PUBLIC AI Index: EUR 49/08/98
21 September 1998
Further information on UA 216/97 (EUR 49/07/97, 18 July 1997) and follow-up
(EUR 49/01/98, 16 January 1998) - Fear of imminent execution/Death penalty
BELARUSIgor Ganya, aged 34 (_____ ____)
F. Verega (first name not known, _. ______)
Two other people, names not known
Amnesty International has received a reply from the Supreme Court of Belarus
which states that on 20 January 1998 the Supreme Court upheld the appeal against
the death sentence passed on F. Verega and commuted the sentence to 15 years’
imprisonment. The Supreme Court did not uphold Igor Ganya’s appeal, and
therefore he remains under sentence of death.
Amnesty International is gravely concerned that Igor Ganya will face imminent
execution, unless President Alyaksandr Lukashenka grants him clemency.
According to reports, on 22 January 1998 President Lukashenka stated that he
had only pardoned one person facing the death penalty since he came to power
Igor Ganya and F. Verega, both citizens of Moldova, were sentenced to death
on 30 June 1997 by the Minsk Regional Court for premeditated, aggravated murder
under article 100 of the Belarussian Criminal Code.
Amnesty International has no further information regarding the two individuals,
whose names are not known and whose cases were taken up in EUR 49/01/98 (Further
information on UA 216/97, 18 July 1997).
According to press reports, Belarus's deputy Procurator, General Alyaksandr
Ivanowski, stated on 11 August 1998 that 33 people had been executed in Belarus
since the beginning of this year (whose sentences were passed in previous years).
According to information broadcast on 11 April 1998 on Belarussian national
television, at least 55 prisoners were on death row in the country at the time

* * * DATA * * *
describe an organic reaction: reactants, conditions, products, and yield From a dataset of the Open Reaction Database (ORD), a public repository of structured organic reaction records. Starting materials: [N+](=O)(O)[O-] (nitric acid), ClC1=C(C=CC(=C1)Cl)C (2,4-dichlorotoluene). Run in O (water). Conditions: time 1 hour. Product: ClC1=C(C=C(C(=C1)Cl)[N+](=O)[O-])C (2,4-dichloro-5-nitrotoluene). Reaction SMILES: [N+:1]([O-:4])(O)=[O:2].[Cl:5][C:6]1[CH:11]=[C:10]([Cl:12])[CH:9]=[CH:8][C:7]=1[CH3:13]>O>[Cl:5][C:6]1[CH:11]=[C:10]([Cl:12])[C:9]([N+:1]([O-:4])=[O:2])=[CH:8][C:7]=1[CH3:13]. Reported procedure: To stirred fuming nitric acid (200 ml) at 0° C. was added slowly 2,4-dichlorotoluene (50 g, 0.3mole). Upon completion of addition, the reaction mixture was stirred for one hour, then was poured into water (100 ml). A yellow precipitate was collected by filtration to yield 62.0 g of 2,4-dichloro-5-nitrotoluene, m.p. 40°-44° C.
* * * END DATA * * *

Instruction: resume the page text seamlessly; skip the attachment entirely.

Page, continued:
of the broadcast. At least 13 of these had received their sentences in 1998.
FURTHER RECOMMENDED ACTION: Please send telegrams/faxes/express/airmail
letters in Russian, English or in your own language:
- urging the Clemency Commission and President Lukashenka to grant clemency
to Igor Ganya and to all other prisoners at present on death row in Belarus,
and to commute their sentences;
- calling for an independent investigation into allegations that both Igor
Ganya and F. Verega were forced to confess their guilt under physical duress,
for the findings to be made public and for any law enforcement officer found
guilty of ill-treatment to be brought to justice in accordance with the norms
of international law;
- expressing concern at the very high rate of executions in Belarus in 1998,
and urging the Belarussian authorities to declare an official moratorium on
executions in view of Belarus’s application for membership to the Council of
Europe, to demonstrate Belarus’s intent to move towards the abolition of the
death penalty, a commitment which is required of all states on admission to
the Council of Europe;
- calling for official and comprehensive statistics on the application of the
death penalty in Belarus to be made public;